The Vacheron Constantin Replica Celestia is a watch we covered when it was announced by Vacheron at the 2017 SIHH, but it is, to put it mildly, a watch that rewards repeated exposure, which is what I got a couple of weeks ago when I had an opportunity to photograph it at Vacheron’s headquarters in Switzerland. The Celestia is an extremely complex watch, but it’s also somewhat unique amongst highly complicated watches – it’s the most complicated wristwatch Vacheron Constantin has ever made. While in Geneva, I had an opportunity to interview Jean-Marie Bouquin, the master watchmaker at Vacheron’s Les Cabinotiers department, and he described in detail the inspiration behind the Celestia, as well as key aspects of its design, engineering, and operation. Bouquin has been with Vacheron Constantin for six years (prior to that, he was at Christophe Claret for 11 years, as technical director) and the Celestia was his idea: to create a replica watch that “faithfully recreates what happens in the sky,” in his words.
Prior to the Celestia, Vacheron’s most complex wristwatch was the Tour de L’Ile, which was made to celebrate Vacheron’s 250th anniversary. The Tour de L’Ile had a number of astronomical complications, as well as a tourbillon, perpetual calendar, and a minute repeater. At the time it was created, in 2005, it was the most complex wristwatch in the world and even today, 12 years later, it hasn’t lost the power to impress. It was also a very large timepiece, which given the number of complications (16, by Vacheron’s count) is not surprising: 47mm in diameter and 17.8mm thick. There were a total of seven made, and for Vacheron’s 250th anniversary, the first was auctioned by Antiquorum and sold for CHF 1,876,250, which at the time was a record for any modern wristwatch. (At the same sale, the King Fouad I pocket watch, completed in 1929, sold for 3,306,250 Swiss francs, or about $2.7 million.)
The Celestia is unlike the Tour de L’Ile in having only astronomical indications, but it’s also unlike its predecessor in the comprehensiveness of the astronomical complications that it includes. Unlike many, maybe most, Grand Complication watches, because of its focus it achieves a kind of harmonious aesthetic effect you don’t often see in highly complicated watches. Wrist and pocket watches with a number of complications can sometimes seem, for all their complexity, a bit unfocused as well – as if in striving for complexity they sacrifice unity of conception. The Celestia, on the other hand, is for all its complexity, much more selective and in choosing to focus on a specific vision of time and how it’s modeled mechanically, it becomes in the end as much a philosophical statement as a watch.
The Celestia is almost totally devoid of the ornate and even slightly archaic design cues of earlier complicated Vacheron wristwatches. The dial treatment, organization of the indications, and overall general feel are, contrary to usual Swiss practice when making a complicated watch, almost modernist in feel, at least in some respects – although the displays for the complications, other than the three dimensionality of the tide display, are basically traditional in structure and presentation of information. This means better legibility, but it also means a better sense of how each of the complications relates to the others both in terms of information, and on a more abstract level, as representations of different aspects of astronomical cycles.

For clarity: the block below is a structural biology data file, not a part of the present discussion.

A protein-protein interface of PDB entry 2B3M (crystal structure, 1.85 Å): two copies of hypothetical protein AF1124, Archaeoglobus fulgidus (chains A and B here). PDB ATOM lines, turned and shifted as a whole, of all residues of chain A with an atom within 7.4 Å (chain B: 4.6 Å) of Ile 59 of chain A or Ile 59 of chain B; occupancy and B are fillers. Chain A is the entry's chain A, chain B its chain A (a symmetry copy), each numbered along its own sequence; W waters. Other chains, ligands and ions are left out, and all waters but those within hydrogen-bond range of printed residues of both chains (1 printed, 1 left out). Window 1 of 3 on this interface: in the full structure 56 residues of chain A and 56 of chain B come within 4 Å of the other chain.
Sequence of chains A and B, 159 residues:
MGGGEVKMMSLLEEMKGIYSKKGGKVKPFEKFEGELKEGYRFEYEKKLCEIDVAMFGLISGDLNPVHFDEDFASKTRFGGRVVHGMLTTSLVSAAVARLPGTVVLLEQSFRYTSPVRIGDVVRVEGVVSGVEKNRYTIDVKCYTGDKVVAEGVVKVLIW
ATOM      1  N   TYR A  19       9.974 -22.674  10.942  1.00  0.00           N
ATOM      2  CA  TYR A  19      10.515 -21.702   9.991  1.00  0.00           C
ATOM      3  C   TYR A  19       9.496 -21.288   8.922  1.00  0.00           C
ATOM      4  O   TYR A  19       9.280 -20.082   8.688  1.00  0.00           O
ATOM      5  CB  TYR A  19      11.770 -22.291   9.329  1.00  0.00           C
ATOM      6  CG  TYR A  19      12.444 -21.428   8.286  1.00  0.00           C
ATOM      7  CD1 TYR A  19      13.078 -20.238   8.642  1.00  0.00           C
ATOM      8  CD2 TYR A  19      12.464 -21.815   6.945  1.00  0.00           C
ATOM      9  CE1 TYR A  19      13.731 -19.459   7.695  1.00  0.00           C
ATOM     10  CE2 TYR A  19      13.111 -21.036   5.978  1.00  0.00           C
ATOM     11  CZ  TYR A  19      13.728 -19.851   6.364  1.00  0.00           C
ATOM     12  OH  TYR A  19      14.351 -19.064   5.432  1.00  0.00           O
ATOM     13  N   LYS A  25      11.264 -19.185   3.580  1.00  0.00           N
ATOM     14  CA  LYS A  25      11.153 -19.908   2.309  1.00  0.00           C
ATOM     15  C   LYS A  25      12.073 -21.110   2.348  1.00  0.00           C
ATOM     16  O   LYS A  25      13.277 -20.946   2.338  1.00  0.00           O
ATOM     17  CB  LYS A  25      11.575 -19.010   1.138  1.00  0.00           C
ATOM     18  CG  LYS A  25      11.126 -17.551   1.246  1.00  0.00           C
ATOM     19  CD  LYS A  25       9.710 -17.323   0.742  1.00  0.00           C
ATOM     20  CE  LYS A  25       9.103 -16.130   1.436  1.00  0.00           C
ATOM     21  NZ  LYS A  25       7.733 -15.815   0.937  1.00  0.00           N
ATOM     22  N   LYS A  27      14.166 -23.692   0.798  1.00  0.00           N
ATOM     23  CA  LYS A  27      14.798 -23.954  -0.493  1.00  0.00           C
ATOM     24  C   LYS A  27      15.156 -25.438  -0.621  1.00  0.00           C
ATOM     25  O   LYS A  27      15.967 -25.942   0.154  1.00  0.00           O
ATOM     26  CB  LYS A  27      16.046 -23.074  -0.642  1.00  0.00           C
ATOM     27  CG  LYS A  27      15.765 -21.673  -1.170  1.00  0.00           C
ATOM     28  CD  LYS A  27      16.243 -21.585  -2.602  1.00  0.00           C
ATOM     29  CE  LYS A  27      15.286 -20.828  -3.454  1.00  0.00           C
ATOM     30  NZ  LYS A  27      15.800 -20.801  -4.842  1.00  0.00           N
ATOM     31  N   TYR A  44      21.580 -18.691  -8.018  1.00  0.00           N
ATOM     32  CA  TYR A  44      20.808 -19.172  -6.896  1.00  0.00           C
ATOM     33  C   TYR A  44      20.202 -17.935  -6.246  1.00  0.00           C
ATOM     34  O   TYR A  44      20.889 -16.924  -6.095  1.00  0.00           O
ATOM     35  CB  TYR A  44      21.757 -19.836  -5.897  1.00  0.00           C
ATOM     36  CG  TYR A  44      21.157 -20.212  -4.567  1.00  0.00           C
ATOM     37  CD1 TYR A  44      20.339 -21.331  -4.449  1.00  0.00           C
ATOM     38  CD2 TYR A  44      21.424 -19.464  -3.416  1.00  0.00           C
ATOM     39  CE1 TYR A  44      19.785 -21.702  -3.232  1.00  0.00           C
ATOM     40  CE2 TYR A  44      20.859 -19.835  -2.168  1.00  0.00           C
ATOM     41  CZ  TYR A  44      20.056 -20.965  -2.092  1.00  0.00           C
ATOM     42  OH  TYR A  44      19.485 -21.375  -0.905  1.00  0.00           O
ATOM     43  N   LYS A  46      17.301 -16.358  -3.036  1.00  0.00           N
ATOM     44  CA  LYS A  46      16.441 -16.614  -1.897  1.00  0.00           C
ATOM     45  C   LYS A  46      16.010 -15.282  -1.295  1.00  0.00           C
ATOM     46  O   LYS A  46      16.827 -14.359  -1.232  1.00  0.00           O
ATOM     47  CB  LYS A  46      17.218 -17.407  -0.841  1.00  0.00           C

Though the Celestia is Vacheron’s most complicated wristwatch, it’s not the most complicated watch Vacheron Constantin has ever made – far from it. To see another take on ultra-complicated watchmaking, check out our story on the ref. 57260 pocket replica watch, which features an astonishing 57 complications.
The Tour de L’Ile watch had a number of indications on both the front and the back, with the back especially given over to a star chart. The Celestia takes a generally similar approach, and on the front of the watch, you can see indications for the perpetual calendar, time of sunrise and sunset, amount of daylight (that’s the vertical scale between the sunrise and sunset hands) and phase of the moon. There is also a somewhat hidden but quite nifty day/night indication, which I missed the first time I looked into the Celestia, about which more in a bit.
Probably the most noticeable departure from the business as usual (even by the standards of highly complicated watches) is the so-called mareoscope, which shows local high and low tides, as well as the relative position of the Earth and Moon to the Sun. Finally, there is also a Zodiac indication, as well as an indication for the equinoxes and solstices – and as well, an Equation of Time marchant (running Equation of Time) in which the Equation hand shows the number of minutes local solar time is ahead or behind of mean time, by the number of minutes it’s running ahead or behind the mean time minute hand.